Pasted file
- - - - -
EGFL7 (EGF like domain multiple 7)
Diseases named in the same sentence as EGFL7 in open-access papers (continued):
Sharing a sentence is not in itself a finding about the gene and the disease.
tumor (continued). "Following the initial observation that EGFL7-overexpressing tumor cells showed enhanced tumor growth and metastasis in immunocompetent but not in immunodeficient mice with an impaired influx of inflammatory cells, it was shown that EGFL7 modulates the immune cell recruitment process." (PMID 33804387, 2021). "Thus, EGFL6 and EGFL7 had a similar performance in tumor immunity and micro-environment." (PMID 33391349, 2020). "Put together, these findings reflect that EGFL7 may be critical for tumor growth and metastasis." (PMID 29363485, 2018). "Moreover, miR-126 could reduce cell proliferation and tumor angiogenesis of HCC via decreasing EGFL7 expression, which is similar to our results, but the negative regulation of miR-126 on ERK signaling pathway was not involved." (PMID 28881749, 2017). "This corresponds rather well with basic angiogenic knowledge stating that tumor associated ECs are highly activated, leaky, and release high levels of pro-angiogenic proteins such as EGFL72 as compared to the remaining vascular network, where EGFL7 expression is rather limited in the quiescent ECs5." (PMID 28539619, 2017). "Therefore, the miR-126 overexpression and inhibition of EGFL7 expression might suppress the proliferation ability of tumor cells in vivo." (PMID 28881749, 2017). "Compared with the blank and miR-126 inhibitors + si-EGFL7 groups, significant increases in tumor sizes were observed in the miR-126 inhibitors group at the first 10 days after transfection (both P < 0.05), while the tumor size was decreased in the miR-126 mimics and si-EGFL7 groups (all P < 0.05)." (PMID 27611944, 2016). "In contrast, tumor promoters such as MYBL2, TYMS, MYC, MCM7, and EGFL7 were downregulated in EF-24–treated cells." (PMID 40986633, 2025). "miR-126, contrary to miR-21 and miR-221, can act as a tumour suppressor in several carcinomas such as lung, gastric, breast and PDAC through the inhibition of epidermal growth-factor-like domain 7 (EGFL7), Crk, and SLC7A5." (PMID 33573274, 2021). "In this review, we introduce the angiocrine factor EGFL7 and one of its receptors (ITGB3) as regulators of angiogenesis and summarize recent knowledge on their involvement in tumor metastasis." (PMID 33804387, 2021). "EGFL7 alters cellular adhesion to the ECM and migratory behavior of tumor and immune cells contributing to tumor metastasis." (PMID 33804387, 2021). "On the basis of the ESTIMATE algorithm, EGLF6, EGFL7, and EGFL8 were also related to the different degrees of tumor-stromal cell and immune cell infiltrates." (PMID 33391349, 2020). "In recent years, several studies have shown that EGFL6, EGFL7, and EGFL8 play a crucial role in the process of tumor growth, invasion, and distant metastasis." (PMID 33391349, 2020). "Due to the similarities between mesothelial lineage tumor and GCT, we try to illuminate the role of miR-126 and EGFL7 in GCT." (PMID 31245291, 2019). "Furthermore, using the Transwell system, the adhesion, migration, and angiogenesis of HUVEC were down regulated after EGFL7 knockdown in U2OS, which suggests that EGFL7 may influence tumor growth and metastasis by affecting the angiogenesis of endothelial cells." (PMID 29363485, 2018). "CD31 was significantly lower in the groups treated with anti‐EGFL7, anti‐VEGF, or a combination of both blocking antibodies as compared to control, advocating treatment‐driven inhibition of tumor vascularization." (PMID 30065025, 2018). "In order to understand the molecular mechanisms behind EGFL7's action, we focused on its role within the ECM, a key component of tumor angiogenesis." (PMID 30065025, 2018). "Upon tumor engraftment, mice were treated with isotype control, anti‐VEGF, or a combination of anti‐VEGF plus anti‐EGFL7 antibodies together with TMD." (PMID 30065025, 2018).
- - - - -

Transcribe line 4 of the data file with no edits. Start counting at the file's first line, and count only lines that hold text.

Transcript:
tumor (continued). "Following the initial observation that EGFL7-overexpressing tumor cells showed enhanced tumor growth and metastasis in immunocompetent but not in immunodeficient mice with an impaired influx of inflammatory cells, it was shown that EGFL7 modulates the immune cell recruitment process." (PMID 33804387, 2021). "Thus, EGFL6 and EGFL7 had a similar performance in tumor immunity and micro-environment." (PMID 33391349, 2020). "Put together, these findings reflect that EGFL7 may be critical for tumor growth and metastasis." (PMID 29363485, 2018). "Moreover, miR-126 could reduce cell proliferation and tumor angiogenesis of HCC via decreasing EGFL7 expression, which is similar to our results, but the negative regulation of miR-126 on ERK signaling pathway was not involved." (PMID 28881749, 2017). "This corresponds rather well with basic angiogenic knowledge stating that tumor associated ECs are highly activated, leaky, and release high levels of pro-angiogenic proteins such as EGFL72 as compared to the remaining vascular network, where EGFL7 expression is rather limited in the quiescent ECs5." (PMID 28539619, 2017). "Therefore, the miR-126 overexpression and inhibition of EGFL7 expression might suppress the proliferation ability of tumor cells in vivo." (PMID 28881749, 2017). "Compared with the blank and miR-126 inhibitors + si-EGFL7 groups, significant increases in tumor sizes were observed in the miR-126 inhibitors group at the first 10 days after transfection (both P < 0.05), while the tumor size was decreased in the miR-126 mimics and si-EGFL7 groups (all P < 0.05)." (PMID 27611944, 2016). "In contrast, tumor promoters such as MYBL2, TYMS, MYC, MCM7, and EGFL7 were downregulated in EF-24–treated cells." (PMID 40986633, 2025). "miR-126, contrary to miR-21 and miR-221, can act as a tumour suppressor in several carcinomas such as lung, gastric, breast and PDAC through the inhibition of epidermal growth-factor-like domain 7 (EGFL7), Crk, and SLC7A5." (PMID 33573274, 2021). "In this review, we introduce the angiocrine factor EGFL7 and one of its receptors (ITGB3) as regulators of angiogenesis and summarize recent knowledge on their involvement in tumor metastasis." (PMID 33804387, 2021). "EGFL7 alters cellular adhesion to the ECM and migratory behavior of tumor and immune cells contributing to tumor metastasis." (PMID 33804387, 2021). "On the basis of the ESTIMATE algorithm, EGLF6, EGFL7, and EGFL8 were also related to the different degrees of tumor-stromal cell and immune cell infiltrates." (PMID 33391349, 2020). "In recent years, several studies have shown that EGFL6, EGFL7, and EGFL8 play a crucial role in the process of tumor growth, invasion, and distant metastasis." (PMID 33391349, 2020). "Due to the similarities between mesothelial lineage tumor and GCT, we try to illuminate the role of miR-126 and EGFL7 in GCT." (PMID 31245291, 2019). "Furthermore, using the Transwell system, the adhesion, migration, and angiogenesis of HUVEC were down regulated after EGFL7 knockdown in U2OS, which suggests that EGFL7 may influence tumor growth and metastasis by affecting the angiogenesis of endothelial cells." (PMID 29363485, 2018). "CD31 was significantly lower in the groups treated with anti‐EGFL7, anti‐VEGF, or a combination of both blocking antibodies as compared to control, advocating treatment‐driven inhibition of tumor vascularization." (PMID 30065025, 2018). "In order to understand the molecular mechanisms behind EGFL7's action, we focused on its role within the ECM, a key component of tumor angiogenesis." (PMID 30065025, 2018). "Upon tumor engraftment, mice were treated with isotype control, anti‐VEGF, or a combination of anti‐VEGF plus anti‐EGFL7 antibodies together with TMD." (PMID 30065025, 2018).